Friday 31 October 2014

'Bump in the road' to cause miles of motorway mayhem

Published 16/08/2014 | 02:30

The planned two-day closure has provoked angry reaction from local businessmen and farmers.

TENS of thousands of motorists using one of the country's busiest motorways face major disruption with the closure of two lanes of traffic to repair a bump in the road.

One of the key arteries into Dublin will be impacted by a series of road improvements planned by Westmeath County Council. Motorists driving east on the N4 are facing two days of traffic chaos on September 15 and September 16.

The council plan to close both eastbound lanes - only opened to the public in May of last year - between Mullingar and Kinnegad.

The planned two-day closure has provoked angry reaction from local businessmen and farmers.

Up to 45 minutes will be added to the average travelling time for those journeying from the west of Ireland to the capital.

All eastbound traffic, including Bus Eireann vehicles, will have to divert from Mullingar, via the N52 to Tyrrellspass, and then on to Kinnegad, by way of the N6.

Westmeath Council maintains the closure is necessitated by "a small section of the road not being completed to the contract specification" resulting in irregular surface levels.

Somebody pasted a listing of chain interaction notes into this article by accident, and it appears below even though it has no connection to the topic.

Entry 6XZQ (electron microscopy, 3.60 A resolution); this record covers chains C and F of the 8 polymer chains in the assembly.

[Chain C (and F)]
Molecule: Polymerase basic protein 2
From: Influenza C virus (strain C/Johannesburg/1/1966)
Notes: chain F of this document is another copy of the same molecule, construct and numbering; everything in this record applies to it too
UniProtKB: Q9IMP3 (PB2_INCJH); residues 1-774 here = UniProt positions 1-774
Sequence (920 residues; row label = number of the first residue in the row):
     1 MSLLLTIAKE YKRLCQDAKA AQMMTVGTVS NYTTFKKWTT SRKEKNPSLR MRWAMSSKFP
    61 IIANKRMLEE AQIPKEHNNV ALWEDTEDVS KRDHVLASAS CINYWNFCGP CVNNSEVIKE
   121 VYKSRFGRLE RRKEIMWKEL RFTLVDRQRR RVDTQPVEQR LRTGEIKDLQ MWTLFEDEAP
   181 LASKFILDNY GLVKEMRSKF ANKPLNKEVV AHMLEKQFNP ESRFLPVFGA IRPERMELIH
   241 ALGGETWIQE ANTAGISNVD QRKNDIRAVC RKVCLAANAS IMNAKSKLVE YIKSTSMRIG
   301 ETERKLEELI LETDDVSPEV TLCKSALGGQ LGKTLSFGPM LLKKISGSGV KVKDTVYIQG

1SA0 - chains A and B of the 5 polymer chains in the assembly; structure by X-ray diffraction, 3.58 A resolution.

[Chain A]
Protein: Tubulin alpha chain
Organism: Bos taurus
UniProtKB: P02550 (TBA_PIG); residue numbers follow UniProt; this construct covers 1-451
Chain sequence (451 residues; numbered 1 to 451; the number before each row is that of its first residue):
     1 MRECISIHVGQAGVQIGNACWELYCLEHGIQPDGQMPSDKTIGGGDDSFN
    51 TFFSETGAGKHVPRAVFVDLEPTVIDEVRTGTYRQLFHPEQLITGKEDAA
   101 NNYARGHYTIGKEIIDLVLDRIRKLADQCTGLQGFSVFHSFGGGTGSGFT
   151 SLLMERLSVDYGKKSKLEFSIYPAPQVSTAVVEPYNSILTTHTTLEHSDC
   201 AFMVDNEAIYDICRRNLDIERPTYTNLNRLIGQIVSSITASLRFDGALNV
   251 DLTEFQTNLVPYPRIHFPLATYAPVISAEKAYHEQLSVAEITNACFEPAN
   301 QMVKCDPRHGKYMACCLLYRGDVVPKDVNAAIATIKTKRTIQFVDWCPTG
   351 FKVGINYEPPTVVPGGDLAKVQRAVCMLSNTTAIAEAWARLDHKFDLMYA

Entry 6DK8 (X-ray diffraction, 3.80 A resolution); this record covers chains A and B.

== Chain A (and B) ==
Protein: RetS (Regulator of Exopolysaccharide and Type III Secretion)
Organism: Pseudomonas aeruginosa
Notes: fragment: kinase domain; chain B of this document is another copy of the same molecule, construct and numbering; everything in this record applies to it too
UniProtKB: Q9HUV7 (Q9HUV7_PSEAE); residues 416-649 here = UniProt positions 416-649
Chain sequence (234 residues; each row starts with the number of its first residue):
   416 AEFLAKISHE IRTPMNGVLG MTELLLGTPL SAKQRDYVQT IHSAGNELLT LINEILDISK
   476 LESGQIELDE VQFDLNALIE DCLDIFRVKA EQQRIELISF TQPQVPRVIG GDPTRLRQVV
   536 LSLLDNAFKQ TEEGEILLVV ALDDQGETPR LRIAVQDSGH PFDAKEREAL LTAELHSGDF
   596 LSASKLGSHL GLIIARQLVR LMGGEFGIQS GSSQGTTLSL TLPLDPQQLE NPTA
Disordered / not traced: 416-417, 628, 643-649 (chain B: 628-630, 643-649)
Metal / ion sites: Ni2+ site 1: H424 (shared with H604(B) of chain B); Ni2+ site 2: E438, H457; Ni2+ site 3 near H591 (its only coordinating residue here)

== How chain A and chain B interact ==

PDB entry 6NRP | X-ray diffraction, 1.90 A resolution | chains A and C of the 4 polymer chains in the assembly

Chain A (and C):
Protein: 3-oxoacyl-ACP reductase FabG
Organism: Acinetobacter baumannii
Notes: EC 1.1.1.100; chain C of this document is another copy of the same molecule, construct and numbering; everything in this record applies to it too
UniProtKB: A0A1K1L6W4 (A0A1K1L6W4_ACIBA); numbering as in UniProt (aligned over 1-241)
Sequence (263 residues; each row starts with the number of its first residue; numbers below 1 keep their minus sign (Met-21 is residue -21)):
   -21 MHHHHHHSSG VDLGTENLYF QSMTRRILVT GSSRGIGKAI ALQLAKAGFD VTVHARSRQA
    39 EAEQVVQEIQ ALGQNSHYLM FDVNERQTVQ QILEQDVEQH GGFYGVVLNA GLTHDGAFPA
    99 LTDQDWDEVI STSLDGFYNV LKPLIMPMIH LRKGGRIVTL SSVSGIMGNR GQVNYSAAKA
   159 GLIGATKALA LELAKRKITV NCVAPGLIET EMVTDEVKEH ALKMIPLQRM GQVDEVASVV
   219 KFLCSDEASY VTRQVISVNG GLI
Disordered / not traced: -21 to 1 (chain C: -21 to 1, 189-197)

"The diversion is an additional 23km. I estimate it will add between 15 and 20 minutes to journeys in normal traffic," said Michael Connolly, a senior engineer with Westmeath County Council.

"If there are backlogs at peak hours it could be up to 45 minutes delay," he added.

A spokesman for Thomas Flynn & Sons, an agricultural business along the route, said the closure was "madness" as it comes at the height of harvest season.

"Thousands of farmers drop grain here during September, and we're busy with other operations as well. Could they not have found a one-lane solution to this?"

However, a council spokesperson said a one-lane option was not possible in the circumstances due to "traffic safety restrictions."

The relevant section of the N4 road was resurfaced 15 months ago as part of the €14m road improvement plan.

A spokesman for the National Roads Authority told the Irish Independent that the cost of the repair work is being borne by the contractor.

Irish Independent

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